The Corner

The Accelerating Pace of Change in Higher Education

Back in 2011, I came across a book whose title intrigued me: Abelard to Apple by Georgia Tech computer-science specialist Richard DeMillo. In it, DeMillo argued that higher education was in the throes of change, moving away from the old lectures in ivy-covered buildings mode and toward an electronic mode. I reviewed the book, here.

In 2015, DeMillo wrote another book on the same theme, Revolution in Higher Education: How a Small Band of Innovators Will Make Higher Education Accessible and Affordable.

I asked him if he would care to sum up his case in an article for the Martin Center. He agreed, but since he’s a horribly busy man, he finished it only recently. In “The Accelerating Pace of Change in Higher Education,” he points to the trends that make him more optimistic than ever.

Back in 2011, for example, his idea for an online master’s degree in computer science at Georgia Tech was a fledgling. Today, the degree is in high demand. Online learning can be very successful.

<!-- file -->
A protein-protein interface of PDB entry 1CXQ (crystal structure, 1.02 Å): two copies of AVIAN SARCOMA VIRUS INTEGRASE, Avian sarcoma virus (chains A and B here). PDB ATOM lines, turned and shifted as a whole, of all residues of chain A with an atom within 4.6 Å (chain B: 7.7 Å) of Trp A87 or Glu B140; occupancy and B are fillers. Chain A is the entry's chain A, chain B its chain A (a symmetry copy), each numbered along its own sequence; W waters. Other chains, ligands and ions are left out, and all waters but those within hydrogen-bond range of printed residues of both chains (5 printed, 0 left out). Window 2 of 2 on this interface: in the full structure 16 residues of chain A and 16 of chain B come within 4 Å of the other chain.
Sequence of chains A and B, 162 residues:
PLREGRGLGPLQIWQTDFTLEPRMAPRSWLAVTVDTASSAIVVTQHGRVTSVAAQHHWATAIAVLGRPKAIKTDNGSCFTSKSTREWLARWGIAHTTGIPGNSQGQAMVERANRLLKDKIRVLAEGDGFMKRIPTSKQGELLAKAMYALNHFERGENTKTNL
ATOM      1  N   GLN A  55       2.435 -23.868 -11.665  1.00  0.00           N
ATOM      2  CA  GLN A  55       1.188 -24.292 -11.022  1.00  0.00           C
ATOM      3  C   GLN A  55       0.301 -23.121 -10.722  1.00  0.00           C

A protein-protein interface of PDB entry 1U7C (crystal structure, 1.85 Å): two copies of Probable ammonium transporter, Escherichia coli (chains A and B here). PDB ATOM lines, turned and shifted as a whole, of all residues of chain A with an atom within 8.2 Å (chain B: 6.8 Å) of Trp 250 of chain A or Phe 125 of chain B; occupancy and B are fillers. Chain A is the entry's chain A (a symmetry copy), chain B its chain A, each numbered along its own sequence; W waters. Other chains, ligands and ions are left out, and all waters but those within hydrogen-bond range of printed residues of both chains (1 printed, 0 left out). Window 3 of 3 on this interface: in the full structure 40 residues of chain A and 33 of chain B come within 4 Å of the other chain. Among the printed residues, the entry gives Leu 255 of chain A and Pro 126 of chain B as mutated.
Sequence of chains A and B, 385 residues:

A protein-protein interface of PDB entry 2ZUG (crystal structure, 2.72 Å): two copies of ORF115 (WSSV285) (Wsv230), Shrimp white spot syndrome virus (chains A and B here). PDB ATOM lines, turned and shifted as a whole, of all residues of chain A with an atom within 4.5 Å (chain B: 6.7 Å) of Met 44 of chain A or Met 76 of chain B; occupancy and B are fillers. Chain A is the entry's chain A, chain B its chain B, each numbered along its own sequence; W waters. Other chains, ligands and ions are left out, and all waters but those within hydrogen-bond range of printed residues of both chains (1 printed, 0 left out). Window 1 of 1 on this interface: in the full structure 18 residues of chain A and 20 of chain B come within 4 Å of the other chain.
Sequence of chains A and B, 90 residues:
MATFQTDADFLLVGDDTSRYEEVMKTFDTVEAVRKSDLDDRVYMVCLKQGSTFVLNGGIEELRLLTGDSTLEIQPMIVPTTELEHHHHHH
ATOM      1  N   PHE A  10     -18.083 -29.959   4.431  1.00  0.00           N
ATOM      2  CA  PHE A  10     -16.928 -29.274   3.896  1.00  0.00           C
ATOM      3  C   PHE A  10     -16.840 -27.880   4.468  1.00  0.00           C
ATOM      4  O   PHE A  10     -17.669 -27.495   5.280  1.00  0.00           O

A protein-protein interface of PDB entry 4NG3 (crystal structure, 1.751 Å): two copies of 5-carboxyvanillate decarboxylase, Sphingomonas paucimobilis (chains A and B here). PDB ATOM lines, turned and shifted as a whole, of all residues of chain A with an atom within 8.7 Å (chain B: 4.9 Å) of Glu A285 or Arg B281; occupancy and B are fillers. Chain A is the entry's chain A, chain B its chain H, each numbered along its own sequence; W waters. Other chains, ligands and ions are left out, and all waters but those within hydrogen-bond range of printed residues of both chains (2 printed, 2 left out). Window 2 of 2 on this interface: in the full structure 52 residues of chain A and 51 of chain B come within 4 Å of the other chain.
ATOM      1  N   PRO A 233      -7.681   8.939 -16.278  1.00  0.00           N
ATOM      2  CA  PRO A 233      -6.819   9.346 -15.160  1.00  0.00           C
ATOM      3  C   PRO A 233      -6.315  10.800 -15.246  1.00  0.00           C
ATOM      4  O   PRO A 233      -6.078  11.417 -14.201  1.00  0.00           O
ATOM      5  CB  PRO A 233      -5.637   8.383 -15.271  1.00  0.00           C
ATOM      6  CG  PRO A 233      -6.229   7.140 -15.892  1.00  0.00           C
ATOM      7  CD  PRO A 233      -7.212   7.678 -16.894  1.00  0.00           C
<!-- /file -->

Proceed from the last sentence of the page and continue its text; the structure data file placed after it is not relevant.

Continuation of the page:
Adverting to Moore’s Law, DeMillo writes, “The pace of innovation is determined not by the plodding, consensus-oriented processes for which academia is known, but by technology curves that enable a doubling of capabilities every few years.”

Nor will the improvements be limited just to the STEM fields. The liberal arts will also benefit from advances in pedagogy that new technology makes possible. Although the “we can’t do that” syndrome is a substantial obstacle there, innovators are going around the bureaucratic bottlenecks. DeMillo optimistically writes, “Buckminster Fuller once argued that changing the course of a large tradition-bound enterprise could be accomplished not by a frontal attack, but rather by making the existing way of doing things obsolete.”

A point that DeMillo doesn’t make but I think important is that as the revolution proceeds, it will weed out lots of really useless and even harmful “higher education.” When students can do much if not all of their learning online, choosing among competing programs and courses, the lock that lazy and/or politicized professors had on students who had no choice but to take what their college offered will be broken. Higher education will cost less in the future and much of the current junk will be swept away.

George Leef is the the director of editorial content at the James G. Martin Center for Academic Renewal.